Have a great week xxx

Books, Writing, and the pull of Penny Dreadful

So here we are in July already! I fully intended to write a post a week ago, but it’s been a busy time, what with the writing, family stuff, and the day job. It was my birthday (twenty-one again), and my husband’s birthday (much, much older!) so that preoccupied us quite a lot. And there have been some really good television programmes on lately. I’m not keen on most of the stuff that they churn out, I have to be honest, but I’ve thoroughly enjoyed The Syndicate lately, and I’ve been captivated by Jonathan Strange and Mr Norrell. Not to mention my addiction to the amazing television programme, Penny Dreadful.

Penny_Dreadful_S2_Cast-16x9-1What a weird and wonderful show that is! I mean, on paper it sounds fantastic initially. Take the characters from those old gothic stories and mix them all up together in Victorian London – or is it Edwardian? Anyway, populate the dark and gloomy streets of London with Dr Frankenstein and his creature – a tortured, beautiful monster with the soul of a poet; Dorian Gray – utterly perfect, physically, but capable of truly dire deeds; a werewolf (with the surname Talbot – a fabulous homage to the Lon Chaney Jr Wolfman films); an explorer who has lost his daughter Mina to the dark forces; and a woman who seems destined to become the bride of the devil himself. Then, when you think about it properly, you wonder how it could ever work. Especially when you add in evil witches, vampires, The Bride, and a house of wax. Ridiculous, eh? Maybe. But it’s mesmerizing and I love it!

Anyway, I haven’t just been watching Penny Dreadful. Oh, no. I’ve been reading a lot, too. Some of the books have been purely for pleasure, as you can probably tell if you follow this blog regularly, since I’ve posted a flurry of reviews lately. I’m also reading a lot of books for research. Because…drum roll…I’m immersed in writing again!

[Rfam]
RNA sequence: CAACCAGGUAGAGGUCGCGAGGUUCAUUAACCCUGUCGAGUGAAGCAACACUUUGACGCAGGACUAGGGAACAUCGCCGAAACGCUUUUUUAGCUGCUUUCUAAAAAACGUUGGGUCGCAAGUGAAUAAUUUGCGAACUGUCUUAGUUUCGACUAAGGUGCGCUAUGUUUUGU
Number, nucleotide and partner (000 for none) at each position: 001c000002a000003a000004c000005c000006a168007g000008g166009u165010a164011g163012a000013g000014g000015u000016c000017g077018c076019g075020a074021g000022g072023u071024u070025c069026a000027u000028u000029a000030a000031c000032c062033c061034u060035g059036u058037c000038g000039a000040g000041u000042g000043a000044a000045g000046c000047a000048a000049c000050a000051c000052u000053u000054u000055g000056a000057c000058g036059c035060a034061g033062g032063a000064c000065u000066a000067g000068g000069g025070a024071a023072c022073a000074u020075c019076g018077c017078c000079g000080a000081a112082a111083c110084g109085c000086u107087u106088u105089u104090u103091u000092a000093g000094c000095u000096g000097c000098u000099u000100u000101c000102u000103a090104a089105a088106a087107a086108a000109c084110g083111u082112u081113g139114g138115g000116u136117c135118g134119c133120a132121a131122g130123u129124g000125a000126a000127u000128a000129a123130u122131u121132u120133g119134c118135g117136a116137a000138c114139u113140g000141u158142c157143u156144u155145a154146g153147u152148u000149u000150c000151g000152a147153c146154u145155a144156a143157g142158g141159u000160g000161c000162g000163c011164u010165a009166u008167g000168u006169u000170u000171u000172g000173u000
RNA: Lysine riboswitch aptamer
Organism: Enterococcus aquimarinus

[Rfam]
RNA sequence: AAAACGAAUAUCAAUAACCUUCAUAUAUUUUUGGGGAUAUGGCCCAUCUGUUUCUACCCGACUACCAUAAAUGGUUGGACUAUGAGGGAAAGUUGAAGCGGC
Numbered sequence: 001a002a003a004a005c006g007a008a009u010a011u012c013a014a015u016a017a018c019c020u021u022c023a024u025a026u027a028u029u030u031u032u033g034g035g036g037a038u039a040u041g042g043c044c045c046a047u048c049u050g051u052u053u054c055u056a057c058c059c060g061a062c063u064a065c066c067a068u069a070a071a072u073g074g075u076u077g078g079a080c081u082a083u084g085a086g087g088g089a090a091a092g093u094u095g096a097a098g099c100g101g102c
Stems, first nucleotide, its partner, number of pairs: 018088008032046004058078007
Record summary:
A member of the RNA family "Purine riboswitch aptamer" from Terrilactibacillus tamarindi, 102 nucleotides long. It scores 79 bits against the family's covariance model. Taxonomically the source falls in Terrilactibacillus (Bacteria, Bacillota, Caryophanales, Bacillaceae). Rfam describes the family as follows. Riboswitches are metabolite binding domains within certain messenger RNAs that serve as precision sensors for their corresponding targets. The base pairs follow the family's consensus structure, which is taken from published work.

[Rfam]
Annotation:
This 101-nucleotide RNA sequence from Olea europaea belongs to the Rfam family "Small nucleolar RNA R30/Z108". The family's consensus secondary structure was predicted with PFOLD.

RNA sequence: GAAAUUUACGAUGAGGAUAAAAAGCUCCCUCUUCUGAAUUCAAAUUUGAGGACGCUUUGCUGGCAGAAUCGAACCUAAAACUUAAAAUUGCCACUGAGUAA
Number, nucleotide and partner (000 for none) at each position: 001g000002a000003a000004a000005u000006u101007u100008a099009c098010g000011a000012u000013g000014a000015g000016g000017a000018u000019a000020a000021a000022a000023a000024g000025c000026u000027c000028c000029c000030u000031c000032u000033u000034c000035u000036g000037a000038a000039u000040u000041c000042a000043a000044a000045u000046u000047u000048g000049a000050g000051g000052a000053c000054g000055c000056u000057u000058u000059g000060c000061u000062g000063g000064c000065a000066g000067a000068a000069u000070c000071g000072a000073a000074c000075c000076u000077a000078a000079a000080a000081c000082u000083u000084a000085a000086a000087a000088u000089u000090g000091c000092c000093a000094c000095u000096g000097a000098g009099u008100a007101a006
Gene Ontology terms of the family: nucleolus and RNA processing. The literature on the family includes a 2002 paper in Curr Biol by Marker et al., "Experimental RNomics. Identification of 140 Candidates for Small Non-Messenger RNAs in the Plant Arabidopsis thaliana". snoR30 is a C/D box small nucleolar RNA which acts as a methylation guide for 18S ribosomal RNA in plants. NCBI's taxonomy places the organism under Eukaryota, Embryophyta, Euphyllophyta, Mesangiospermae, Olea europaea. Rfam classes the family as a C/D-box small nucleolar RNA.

After a bit of a lull, I’m currently working on two books together. The first is the third Kearton Bay story, and it’s taking shape very nicely. The second is something completely new, featuring a whole new setting and a brand new bunch of characters who are slowly but surely winning me over. It’s a new experience, writing two novels simultaneously, but it seems to be working out well at the moment. The nice thing is, I can choose each morning which story I’m in the mood for pursuing that day, and it’s fairly evenly matched right now. Maybe writing two at a time is the way forward for me. I often have two books that I’m reading at the same time, so why not writing? It seems to see off the “writer’s FZVQfx_B_FHq5Mc5XuvOdg_rblock” anyway.

In other news – not entirely unrelated, I suppose – Book Two in the Kearton Bay series is now with the editor, and we have a publication date. A Kiss from a Rose will be released on 26th September. Yay! I’m so looking forward to sending it out into the world. I had a lot of fun writing it and I really hope you enjoy it. It follows the fortunes of Rose MacLean and her relationships with her mother, her two daughters, her best friend Eliza, and the rather gorgeous Flynn Pennington-Rhys – a hero I fell totally in love with.

If you remember, I mentioned that I’d completed a forty thousand word novella. Well, that’s been cb7accepted by The People’s Friend as a pocket novel, and will be on the shelves in supermarkets and W H Smith in October! I was very excited about that!  When I was a child, I used to spend every Saturday in W H Smith, browsing the shelves for a pony book, my one pound pocket money clutched in my eager little hand. Now, a story that I’ve written myself will actually be on those shelves. It’s an incredible feeling. I never would have believed that when I was trying to decide between Jill’s Gymkhana or Punchbowl Midnight, I can tell you! It just shows, you never can tell what’s in store for you. And as Penny Dreadful reaches its finale this week, I’m biting my nails with anticipation. After everything those characters have experienced, what can be in store for them? What can the writers possibly have come up with this time? Ooh, I can’t wait!

Have a great week xx